Discussions on Grief
Without my permission, against my will, I became a member of a club called the “Widow’s Club.” At the same time, I was given admission to another club, The Single Person’s Club. I had never been a member of either. There’s nothing wrong with the second one.
Everything was wrong with the first one, or so I thought.
Immediately after my husband’s death, I knew my life had changed in a sudden and horrible way. I really wasn’t thinking about being a widow. That didn’t hit me until a couple of months later when I had to complete some paperwork. You know – the kind with your date of birth, gender, etc. For the first time in my life, I had to check a box titled “Widow” instead of “Married.” That was the official moment of membership.
It made me angry. It made me cry. I was still wearing my ring and I was still married. He might not be with me at the moment, but I was still married to him. My heart was his! I rejected the word and the thought. I had been with him since I was sixteen for heaven’s sake! Though everything had changed, that had not. I was still and always would be his wife. I checked the box on the paper.
I didn’t check the box mentally. That took much longer. Whenever a major change happens in our lives, it might take longer for the mental and emotional adjustments than for the physical ones. Also, it depends on whether the change was welcome or unwelcome. Last year, I made a huge change in my life – I remarried and moved. It was welcome and much easier to adjust to.
When I became a member of the Widow’s Club, I was quite adamant with God as to my opinion of it. I hated it; didn’t want it; didn’t ask for it; and, wanted it to go away. At the time I became a widow, I was first in a line of four other women in my church who lost their husbands. Four months after Don died, a younger man passed away from Glioblastoma, brain cancer. Three months after that a close friend passed from Pancreatic cancer. Then another from Glioblastoma and then one from suicide. A year later, another from Glioblastoma.
There were three Widows in our church in one year and one close friend. Five widows. We would often hug and nod at each other, knowing the pain. We talked and sometimes we were just silent. All the new members of the Club were miserable. Though the reason was horrible, we became friends and remain so even though I have remarried. We have each made the gradual adjustments and being in the club with someone else made it slightly easier to bear at times.
The Pain of a Word
Having married at age sixteen and remaining married until I was 65, I had never been single. Doing a few things alone is ok. Doing everything alone wasn’t. Yet, I also adjusted to being single and doing things with other single women. Before Don died, I had friends and did things with other women but I wasn’t ‘single’ and I wasn’t a ‘widow.’ It was different. Everything was. There was not one thing in my life that had not changed in some way, including me.
Eventually, of course, even the mind and the emotions come around. However, it is not without a great deal of focus and work. I could have remained miserable had I wanted to. I didn’t. Wanting my old life back
Grief and Grieving
Grief is huge and dark. At times it almost felt like a tangible thing. The inner pain was certainly tangible. It was if you could almost reach out and touch its blackness. I had to decide to tell it to go away. I wasn’t telling the grieving to go away, but I did make a decision that grief, that thing, would not be a permanent part of my life and it would never be allowed to consume me. The work of grieving is a process. Grief, as a thing, can become a state of being. At first, I had no choice. The anguish was overwhelming. But I regained my footing and realized I must begin to walk on the path that was now in front of me.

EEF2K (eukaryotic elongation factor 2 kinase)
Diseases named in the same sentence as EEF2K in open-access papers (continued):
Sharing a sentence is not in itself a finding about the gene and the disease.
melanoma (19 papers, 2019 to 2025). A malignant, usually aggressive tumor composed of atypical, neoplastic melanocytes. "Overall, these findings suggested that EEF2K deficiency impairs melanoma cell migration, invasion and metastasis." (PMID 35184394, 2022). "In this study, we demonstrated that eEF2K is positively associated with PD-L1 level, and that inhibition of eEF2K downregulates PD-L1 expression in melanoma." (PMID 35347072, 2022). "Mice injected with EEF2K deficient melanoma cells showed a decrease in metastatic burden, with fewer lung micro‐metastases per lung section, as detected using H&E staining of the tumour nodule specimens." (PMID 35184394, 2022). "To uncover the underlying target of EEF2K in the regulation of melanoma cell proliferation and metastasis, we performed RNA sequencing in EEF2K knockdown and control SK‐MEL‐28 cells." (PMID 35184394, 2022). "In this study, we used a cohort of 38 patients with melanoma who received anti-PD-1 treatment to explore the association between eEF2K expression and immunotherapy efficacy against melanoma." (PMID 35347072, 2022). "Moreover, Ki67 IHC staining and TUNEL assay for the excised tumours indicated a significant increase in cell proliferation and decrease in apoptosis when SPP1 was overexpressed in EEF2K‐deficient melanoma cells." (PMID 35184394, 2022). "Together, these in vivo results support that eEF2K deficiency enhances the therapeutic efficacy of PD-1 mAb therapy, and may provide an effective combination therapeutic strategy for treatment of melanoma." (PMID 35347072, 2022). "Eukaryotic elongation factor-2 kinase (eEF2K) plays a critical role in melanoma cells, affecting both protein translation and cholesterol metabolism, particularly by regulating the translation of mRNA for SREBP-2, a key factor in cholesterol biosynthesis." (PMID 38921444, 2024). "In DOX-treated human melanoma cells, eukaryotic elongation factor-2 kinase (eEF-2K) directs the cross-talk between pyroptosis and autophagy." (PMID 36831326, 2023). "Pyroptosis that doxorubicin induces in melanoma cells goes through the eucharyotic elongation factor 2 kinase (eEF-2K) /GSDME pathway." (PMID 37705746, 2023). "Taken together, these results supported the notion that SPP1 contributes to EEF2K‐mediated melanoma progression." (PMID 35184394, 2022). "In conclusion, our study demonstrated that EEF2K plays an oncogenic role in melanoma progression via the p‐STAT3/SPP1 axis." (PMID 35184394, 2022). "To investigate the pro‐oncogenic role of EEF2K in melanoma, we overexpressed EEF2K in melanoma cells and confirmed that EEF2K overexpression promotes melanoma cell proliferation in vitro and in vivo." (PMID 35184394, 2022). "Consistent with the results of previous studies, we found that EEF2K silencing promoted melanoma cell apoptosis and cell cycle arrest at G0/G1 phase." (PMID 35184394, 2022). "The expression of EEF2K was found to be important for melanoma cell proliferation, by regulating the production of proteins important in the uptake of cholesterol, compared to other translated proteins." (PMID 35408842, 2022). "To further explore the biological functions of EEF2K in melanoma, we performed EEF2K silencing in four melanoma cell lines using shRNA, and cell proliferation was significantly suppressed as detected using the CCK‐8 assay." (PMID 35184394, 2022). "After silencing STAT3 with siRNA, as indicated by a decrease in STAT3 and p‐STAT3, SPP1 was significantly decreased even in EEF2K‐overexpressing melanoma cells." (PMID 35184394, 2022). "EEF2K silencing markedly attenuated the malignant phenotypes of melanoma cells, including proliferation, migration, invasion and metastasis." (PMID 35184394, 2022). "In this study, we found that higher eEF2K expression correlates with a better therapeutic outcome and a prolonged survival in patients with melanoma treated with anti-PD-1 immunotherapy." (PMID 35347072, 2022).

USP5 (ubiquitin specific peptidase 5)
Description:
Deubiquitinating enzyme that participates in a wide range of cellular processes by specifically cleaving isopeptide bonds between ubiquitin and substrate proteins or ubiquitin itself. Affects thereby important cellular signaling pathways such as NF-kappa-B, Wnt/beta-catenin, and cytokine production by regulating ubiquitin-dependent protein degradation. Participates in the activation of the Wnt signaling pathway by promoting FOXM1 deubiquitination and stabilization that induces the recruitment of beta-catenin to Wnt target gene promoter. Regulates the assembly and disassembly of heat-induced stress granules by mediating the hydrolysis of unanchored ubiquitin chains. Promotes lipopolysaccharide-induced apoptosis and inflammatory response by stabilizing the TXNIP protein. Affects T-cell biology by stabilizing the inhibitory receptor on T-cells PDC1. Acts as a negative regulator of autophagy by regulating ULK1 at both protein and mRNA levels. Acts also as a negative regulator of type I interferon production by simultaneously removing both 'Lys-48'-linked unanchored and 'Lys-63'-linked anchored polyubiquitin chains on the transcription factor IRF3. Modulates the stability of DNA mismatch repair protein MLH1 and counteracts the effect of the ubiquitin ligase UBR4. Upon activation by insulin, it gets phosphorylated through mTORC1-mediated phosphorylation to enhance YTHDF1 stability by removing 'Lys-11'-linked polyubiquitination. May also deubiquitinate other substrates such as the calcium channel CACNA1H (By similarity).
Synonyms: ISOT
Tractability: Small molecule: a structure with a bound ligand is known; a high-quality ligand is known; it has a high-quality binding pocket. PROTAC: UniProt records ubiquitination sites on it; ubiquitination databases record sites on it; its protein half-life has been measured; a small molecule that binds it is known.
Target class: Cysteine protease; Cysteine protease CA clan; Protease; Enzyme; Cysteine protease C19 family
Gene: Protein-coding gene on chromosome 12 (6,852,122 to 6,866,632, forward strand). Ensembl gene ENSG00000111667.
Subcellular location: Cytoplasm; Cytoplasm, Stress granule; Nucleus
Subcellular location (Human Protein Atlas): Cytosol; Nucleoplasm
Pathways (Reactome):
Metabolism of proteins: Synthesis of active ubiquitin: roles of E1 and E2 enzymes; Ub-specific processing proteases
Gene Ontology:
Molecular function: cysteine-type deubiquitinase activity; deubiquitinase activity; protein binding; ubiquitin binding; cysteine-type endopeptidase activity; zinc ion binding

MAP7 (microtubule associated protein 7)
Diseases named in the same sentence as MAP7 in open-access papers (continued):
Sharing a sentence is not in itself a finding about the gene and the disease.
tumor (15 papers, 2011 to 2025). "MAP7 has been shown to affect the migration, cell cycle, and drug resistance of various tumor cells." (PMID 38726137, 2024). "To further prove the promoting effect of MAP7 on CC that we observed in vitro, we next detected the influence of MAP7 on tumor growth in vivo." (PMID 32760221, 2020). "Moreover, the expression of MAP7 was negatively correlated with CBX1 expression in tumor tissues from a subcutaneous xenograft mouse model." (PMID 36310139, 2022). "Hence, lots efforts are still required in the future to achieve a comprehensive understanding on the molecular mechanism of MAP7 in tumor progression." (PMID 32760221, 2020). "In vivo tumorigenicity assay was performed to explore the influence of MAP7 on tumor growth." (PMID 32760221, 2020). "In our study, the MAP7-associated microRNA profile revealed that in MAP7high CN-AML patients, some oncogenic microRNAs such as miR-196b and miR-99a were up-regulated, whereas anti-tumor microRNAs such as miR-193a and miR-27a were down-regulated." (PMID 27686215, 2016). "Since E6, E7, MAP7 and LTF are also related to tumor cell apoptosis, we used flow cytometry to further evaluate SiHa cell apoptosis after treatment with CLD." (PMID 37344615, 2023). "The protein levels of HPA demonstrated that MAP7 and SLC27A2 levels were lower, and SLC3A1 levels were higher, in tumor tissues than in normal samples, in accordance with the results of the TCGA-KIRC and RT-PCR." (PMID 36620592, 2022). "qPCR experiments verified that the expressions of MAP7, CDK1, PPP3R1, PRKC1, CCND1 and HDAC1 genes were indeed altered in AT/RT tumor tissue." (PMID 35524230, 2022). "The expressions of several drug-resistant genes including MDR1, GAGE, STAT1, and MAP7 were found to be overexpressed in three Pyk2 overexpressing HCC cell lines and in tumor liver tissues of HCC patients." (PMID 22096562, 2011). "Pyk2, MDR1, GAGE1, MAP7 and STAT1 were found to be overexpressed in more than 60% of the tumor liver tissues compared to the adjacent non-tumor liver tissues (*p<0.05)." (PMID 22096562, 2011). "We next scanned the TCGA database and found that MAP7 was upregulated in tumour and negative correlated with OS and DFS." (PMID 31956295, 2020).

The grief and loss of my first husband will always be with me and I will always love him. I didn’t understand how I could ever be truly happy again without him, but I do now. I still miss him and think of him. And, I’m still a member of the Widow’s club because I will always be his widow, just not such a broken one.
Helping Each Other
I try to help other Widows when I can. Not by telling them what to do or how to feel. Just by acknowledging the pain. Just by caring. Just by saying – you’re ok. As club members, you owe that to each other, want to do it for each other. You want to give the gifts of compassion and empathy and hope. You want to be the light that reminds them they can make it through. I didn’t think I could live or love again but I do and I am grateful.
Regardless of the reason, once you are a member of a club, a camaraderie forms and is permanent. It’s a sisterhood, affinity, companionship. The club forms around the common bond whether the cause is something good or something horrible. I think the horrible ones are more lasting.
The purpose of the club is important. The combined purpose is see each other through something, moving forward, while acknowledging the tremendous difficulty and pain of doing so. Some club members only care about the name of the club. Not so with the Widow’s Club. We care about each other and wish we did not have a name.
A Proud Member of the Widow’s Club
Now, I see the Widow’s Club from a different side. I’m grateful for it. While I wish none of it had ever happened, it did. Out of it, I have found some of the most beautiful things in my life. I’ve said before that there are treasures of pure gold in the Valley of the Shadow of Death. The Widow’s Club is one. We all share the knowledge of the most profound sorrow and healing. Chaos turned to peace.